Deep in my heart, there has always been this "need" to be the best. I've wanted to be admired, praised, acknowledged, have all the attention, etc.; it's a battle to keep these desires under control. As I talked about early on in the series, the problem in my heart is that I want to be in God's place; I want people to recognize me. My ego needs you to focus entirely on how great I am ... or at least I need to think I'm the awesome-est.
Dear friends, it is horribly shameful to admit. Only because Jesus has intervened in my life can I let you in on my dirty little secrets. I'm learning that if one does not lay it all out there, he continues to be controlled by impulses and sin that ultimately lead to death. Maybe not immediate death, but certainly misery now and death ultimately. We were talking about this yesterday in Sunday School based on these verses of warning from James 1:13-15
When tempted, no one should say, “God is tempting me.” For God cannot be tempted by evil, nor does he tempt anyone; but each person is tempted when they are dragged away by their own evil desire and enticed. Then, after desire has conceived, it gives birth to sin; and sin, when it is full-grown, gives birth to death.
DEATH - that is where we're headed when we let our sin continue to grow and take over our lives. But in Christ, we get to turn that death back on itself, because HIS death brings LIFE! As we put to death the sin within us and put on our new self, we are being renewed in knowledge in the image of our Creator. (Colossians 3: 1-10)
Envy and Rotting Bones
A heart at peace gives life to the body,
but envy rots the bones.
Scripture gets right to the point, doesn't it? James shows us how quickly sin leads to death; we're shaken by King Solomon's description of envy decaying our skeleton.
Death and rotting bones.
It's not pretty.
I don't imagine any of us want to head in that direction intentionally, but how quickly our hearts take us there when we are not on our guard!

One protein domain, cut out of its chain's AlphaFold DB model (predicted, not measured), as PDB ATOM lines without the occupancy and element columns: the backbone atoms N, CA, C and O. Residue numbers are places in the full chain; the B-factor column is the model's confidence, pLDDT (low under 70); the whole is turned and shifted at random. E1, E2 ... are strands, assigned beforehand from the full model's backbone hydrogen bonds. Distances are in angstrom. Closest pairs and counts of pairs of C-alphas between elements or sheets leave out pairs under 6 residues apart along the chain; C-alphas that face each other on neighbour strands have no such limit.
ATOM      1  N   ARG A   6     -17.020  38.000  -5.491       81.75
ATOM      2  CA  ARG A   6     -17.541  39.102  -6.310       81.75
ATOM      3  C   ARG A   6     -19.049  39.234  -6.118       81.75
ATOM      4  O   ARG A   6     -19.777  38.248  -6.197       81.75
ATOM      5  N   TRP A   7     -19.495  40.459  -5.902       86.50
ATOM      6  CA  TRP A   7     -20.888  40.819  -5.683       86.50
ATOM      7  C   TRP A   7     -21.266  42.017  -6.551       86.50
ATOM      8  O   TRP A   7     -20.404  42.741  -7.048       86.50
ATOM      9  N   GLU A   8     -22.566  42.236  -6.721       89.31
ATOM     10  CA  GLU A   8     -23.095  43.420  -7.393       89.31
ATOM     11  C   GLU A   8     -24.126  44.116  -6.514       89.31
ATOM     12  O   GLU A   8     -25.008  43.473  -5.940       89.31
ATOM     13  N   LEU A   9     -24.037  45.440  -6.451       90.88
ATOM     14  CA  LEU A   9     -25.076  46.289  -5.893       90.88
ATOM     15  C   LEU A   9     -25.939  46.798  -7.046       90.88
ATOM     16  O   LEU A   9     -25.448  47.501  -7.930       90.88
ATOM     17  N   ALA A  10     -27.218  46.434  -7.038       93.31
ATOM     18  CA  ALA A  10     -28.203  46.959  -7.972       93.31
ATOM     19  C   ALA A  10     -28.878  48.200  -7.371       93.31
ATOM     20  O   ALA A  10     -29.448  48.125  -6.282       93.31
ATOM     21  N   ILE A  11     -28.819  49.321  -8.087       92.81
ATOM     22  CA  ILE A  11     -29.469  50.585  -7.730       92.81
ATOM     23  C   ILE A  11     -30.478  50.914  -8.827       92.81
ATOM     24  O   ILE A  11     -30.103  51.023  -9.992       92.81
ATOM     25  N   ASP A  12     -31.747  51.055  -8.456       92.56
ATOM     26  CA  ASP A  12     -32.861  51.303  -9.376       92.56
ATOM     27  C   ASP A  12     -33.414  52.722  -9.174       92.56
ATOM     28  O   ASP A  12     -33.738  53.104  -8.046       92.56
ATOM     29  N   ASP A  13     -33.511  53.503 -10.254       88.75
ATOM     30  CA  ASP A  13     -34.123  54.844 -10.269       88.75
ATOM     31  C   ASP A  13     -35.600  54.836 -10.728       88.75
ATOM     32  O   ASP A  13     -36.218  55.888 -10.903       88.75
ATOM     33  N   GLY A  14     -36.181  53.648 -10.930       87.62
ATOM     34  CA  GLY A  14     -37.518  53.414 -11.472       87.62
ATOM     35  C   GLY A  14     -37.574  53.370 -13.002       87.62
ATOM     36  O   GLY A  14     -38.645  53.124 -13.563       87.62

Envy has been a way of life for me. When I was young I (in the midst of a perfectly good life with little difficulty) was jealous of my sister's cool clothes and friendships, other girls' really nice handwriting, anyone who won an award when I wasn't getting one (and sometimes even when I was!), kids who got to buy designer clothes, pretty much anything that sounded cool that I didn't get to be a part of or have.
Looking back, I see how deeply rooted my jealousy is in my heart and just how much I needed to be rescued.
My bones were rotting. And they do whenever I let jealousy take root and grow in my heart and mind.
In my adult life I often find envy sneaking in most in my closest relationships: a friend's child is better than mine at some activity or their kid potty trains faster; they always seem to have the right thing to say and I want people to think that I am the one who always has the right thing to say; they seem to have it all together and I which I had their life, husband, finances, etc.
I told you it's not pretty!
The Gospel and Health & Life
When we empty a space in our hearts of sin, we need to fill it up with what God would have us grow there: remove a weed and plant a flower.
Dear Jesus, as we look at the envy in our hearts that is rotting our bones and as we confess to you (and others) it's ugliness and ask your forgiveness, would you free us? In those places, grow in our hearts a desire to love you and love our neighbor. Remind us that you died for those sins and they no longer have permission to have mastery over us. Give us eyes that quickly see our pride and temptation to envy another rather than love and serve them. Help us to hate the sin within us and turn quickly to you for restoration and transformation. We praise you that YOU have already intervened so much in our lives and entrust this yucky part of our hearts into your hands as well. Thank you for giving hope, life, joy, and peace! Thank you for not letting us grow stagnant, but for inviting us to share in YOUR Holiness! Amen.
* * *
Thinking about the envy in our hearts leads smoothly into discussion about discontentment. We'll head that way tomorrow. So glad you're on this journey with me through the dark depths of our sinful hearts, that we might abandon the clamour of self-will, become more wholly God's, and, in turn, more ourselves than ever. Let's rejoice, even in the midst of sorrow at our sin, that the Lord saves us and changes us! I'd love to hear how God is at work in your life in these things; feel free to leave a comment.